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Labor Day  


Labor Day
By Sarah Lane
Aug 7, 2012, 18:51 PST



Labor Day

Labor Day

 

There’s one weekend during the year where suddenly we realize that summer’s almost gone.  While we bask in the dimming light and recall vacations, special events, picnics, and barbeques that made the summer special, we must remember who we owe for this last three-day weekend; American Labor Unions. 

 

This holiday began over a century ago with very different intentions than that which are celebrated today.  Along with the increase in United States industrialization at the turn of the 20th century came harsh working conditions, poor living situations, long hours, less pay, and no job security.  It’s important to remember the benefits we now have as a result of the Labor Movements’ advancement. Labor Day is a celebration of the working class. 

 

A man named Peter McGuire was one of the first to organize a Labor Movement as he joined with over 100,000 workers for a strike in spring of 1872.  McGuire’s idea of unionizing or organizing workers according to their trade began to catch on all over the country.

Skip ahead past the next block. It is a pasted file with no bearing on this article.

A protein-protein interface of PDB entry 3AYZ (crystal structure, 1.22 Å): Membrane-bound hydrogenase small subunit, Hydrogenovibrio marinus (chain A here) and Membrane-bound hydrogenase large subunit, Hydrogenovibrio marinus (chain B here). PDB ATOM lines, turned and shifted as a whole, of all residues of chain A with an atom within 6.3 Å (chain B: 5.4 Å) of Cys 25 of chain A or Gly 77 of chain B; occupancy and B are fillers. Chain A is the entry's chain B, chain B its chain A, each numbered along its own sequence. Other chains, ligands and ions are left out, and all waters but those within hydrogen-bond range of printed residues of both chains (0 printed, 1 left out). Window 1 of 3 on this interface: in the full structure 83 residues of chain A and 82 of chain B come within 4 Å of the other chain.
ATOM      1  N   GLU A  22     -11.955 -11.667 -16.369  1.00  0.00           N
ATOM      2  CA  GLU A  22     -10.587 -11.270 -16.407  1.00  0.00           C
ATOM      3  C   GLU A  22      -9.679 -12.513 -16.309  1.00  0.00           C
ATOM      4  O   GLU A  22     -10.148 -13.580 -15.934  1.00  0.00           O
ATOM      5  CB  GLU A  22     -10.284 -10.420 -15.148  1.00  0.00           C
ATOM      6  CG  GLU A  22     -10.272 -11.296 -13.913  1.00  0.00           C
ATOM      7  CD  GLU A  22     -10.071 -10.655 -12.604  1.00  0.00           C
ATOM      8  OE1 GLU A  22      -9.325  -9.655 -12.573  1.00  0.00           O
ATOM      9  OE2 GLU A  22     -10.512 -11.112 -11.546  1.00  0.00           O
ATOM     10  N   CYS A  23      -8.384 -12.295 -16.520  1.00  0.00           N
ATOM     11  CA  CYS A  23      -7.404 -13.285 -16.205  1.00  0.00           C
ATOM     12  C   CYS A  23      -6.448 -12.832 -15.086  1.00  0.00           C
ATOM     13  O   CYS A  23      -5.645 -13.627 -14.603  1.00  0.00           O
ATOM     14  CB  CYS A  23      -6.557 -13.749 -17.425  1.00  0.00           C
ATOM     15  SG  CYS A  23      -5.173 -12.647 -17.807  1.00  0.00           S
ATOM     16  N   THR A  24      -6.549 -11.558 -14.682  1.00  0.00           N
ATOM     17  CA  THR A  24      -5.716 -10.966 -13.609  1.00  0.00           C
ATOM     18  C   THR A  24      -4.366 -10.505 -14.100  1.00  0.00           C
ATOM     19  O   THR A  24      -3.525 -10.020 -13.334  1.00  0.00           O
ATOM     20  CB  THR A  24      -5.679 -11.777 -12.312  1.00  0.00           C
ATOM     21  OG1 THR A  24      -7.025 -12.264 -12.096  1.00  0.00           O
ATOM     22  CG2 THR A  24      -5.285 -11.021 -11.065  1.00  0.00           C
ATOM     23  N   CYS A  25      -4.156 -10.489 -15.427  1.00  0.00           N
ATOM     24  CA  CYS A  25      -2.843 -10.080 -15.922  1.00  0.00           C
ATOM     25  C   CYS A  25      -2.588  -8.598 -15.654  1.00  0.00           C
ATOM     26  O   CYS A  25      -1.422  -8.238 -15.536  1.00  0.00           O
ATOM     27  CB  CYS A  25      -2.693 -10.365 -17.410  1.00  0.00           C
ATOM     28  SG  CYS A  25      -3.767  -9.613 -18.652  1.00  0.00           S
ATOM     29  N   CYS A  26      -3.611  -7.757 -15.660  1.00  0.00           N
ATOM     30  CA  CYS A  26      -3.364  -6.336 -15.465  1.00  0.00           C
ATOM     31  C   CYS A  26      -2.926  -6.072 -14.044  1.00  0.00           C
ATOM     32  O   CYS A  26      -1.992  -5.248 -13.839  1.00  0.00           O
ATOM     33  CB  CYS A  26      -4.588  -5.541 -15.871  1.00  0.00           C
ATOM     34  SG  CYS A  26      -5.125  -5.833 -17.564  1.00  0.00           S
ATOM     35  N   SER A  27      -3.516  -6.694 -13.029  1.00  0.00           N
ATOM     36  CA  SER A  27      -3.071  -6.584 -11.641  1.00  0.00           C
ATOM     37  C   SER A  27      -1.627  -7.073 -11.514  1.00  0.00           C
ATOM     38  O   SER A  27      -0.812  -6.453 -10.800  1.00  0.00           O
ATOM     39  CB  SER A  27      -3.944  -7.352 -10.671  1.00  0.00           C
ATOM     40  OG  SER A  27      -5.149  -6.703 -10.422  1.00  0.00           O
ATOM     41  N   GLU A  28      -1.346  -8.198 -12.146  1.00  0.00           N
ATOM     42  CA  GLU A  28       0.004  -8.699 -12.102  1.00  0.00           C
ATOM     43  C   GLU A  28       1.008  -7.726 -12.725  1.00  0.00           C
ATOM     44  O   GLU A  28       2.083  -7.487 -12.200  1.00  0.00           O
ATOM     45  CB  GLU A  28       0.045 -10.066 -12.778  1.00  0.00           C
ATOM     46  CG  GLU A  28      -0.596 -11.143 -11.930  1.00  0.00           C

One famous example is the strike of The American Railway Union led by Eugene V. Debs.  When the strike got out of hand due to the burning and looting of railway cars, President Grover Cleveland declared the strike a federal crime and sent 12,000 troops to diffuse the situation.  Two men were killed as a result and on August 3rd, 1894 the strike was decidedly over. 

 

In an effort to make up for the loss of lives and as a ploy for re-election, Cleveland signed a bill six days later naming the first Monday of September Labor Day.  He lost the election but the holiday still stands.  The first states to celebrate the holiday were Oregon, Colorado, New York, Massachusetts, and New Jersey.  Other industrialized countries such as Canada also celebrate Labor Day.  On September 5th, 1882, the first Labor Day parade was held in New York City with over 20,000 workers marching along the streets. 

 

The idea of a Union has definitely served its purpose over the last several decades but is slowly becoming scarce.  What once was a fierce topic of debate is now a wake up call for those unprepared for back-to-school week.  An important contribution to our history, Labor Day is a day to remember the movement that awarded us the comfortable working conditions we so enjoy when not bathing in the sunshine.

 

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